By Laurie Avadis

An everyday story of a 32-stone policeman determined to kill his son

Thursday, 2 October 2014


On the day that Rosalind died

my sisters and I

stood in straight alignment 

like 3 celestial bodies in syzygy 


My brother-in-law


and I

carried the void she left in our lives

on our shoulders 

to my airing cupboard 

where we hid it

in the snicket 

between the bath towels

and the torn curtains

we do not have the heart

to throw away


I felt blurred / slanted

so he took me by the hand

and led me to the garden 

where dreams reside

in a state of temporal viscosity


We fell on to our hands and knees

in the apricity of the winter sun

searching for answers

hidden like newly laid robin’s eggs

in the snow

until our fingers and toes were red raw

and the clouds in the savage geometric prism 

through which I see the world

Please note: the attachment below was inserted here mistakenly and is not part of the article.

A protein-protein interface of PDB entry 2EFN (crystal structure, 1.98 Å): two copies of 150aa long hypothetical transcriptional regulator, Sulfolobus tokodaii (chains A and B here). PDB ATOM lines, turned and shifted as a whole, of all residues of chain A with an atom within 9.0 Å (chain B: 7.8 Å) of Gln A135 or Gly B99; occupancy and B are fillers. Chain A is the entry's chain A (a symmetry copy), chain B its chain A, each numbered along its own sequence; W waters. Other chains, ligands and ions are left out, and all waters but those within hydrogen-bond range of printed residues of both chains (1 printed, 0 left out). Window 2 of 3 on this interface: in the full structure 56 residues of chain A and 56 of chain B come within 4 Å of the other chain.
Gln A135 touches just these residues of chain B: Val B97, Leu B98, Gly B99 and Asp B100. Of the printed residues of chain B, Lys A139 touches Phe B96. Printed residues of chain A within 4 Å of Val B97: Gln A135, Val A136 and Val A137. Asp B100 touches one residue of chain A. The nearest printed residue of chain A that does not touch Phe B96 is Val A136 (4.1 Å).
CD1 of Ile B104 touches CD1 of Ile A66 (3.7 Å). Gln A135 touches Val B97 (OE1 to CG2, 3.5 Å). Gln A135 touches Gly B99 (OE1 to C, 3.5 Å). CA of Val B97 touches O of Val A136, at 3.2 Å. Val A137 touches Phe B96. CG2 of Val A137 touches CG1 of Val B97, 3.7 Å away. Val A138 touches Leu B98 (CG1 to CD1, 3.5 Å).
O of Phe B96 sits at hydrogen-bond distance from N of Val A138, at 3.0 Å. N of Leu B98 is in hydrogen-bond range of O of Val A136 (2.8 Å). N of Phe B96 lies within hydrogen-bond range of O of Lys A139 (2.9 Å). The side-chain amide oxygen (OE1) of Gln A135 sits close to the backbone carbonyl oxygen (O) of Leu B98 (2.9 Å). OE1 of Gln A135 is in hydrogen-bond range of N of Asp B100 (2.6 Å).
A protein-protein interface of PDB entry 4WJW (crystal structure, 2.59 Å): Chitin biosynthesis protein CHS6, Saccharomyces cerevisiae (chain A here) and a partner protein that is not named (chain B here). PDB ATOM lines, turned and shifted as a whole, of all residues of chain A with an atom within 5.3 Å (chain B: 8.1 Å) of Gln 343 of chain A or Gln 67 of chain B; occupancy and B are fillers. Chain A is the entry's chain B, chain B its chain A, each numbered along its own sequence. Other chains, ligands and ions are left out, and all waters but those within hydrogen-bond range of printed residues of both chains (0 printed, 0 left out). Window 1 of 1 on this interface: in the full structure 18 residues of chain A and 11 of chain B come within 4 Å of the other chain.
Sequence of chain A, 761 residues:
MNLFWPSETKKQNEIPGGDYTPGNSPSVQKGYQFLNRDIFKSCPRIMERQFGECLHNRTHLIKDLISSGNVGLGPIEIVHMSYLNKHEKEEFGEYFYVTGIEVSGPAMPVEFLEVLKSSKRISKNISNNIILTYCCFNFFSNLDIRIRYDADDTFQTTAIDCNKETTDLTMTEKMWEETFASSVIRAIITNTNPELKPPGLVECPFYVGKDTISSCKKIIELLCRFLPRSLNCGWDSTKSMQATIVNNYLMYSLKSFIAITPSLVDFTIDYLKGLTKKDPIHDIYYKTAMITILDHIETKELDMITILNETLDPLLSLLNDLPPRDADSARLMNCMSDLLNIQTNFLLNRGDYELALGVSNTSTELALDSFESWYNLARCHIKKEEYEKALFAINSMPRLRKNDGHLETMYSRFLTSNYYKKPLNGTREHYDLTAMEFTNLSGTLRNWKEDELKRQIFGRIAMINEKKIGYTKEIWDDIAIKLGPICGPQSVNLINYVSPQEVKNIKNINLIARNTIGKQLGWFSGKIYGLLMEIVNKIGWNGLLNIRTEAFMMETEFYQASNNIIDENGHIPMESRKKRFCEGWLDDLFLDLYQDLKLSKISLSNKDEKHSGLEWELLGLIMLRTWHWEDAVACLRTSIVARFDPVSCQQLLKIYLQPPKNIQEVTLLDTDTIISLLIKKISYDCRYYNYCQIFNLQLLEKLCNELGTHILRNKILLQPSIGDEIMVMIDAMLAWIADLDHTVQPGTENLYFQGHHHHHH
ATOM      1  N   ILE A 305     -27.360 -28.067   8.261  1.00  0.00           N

had begun to clear


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Laurie Avadis
 Laurie Avadis says:

I wish mum had been around to hold this book in her hands. She knew that we were going to start this process with Unbound before she passed but I would have loved to have seen the look on her little face when I go into a book shop and see Ex on a shelf for the first time.

posted 2nd October 2014

Jack O'Donnell
 Jack O'Donnell says:

a very touching meditation. Well done. You've done two jobs, wrote the book and, the more difficult one, of selling it to people.

posted 2nd October 2014

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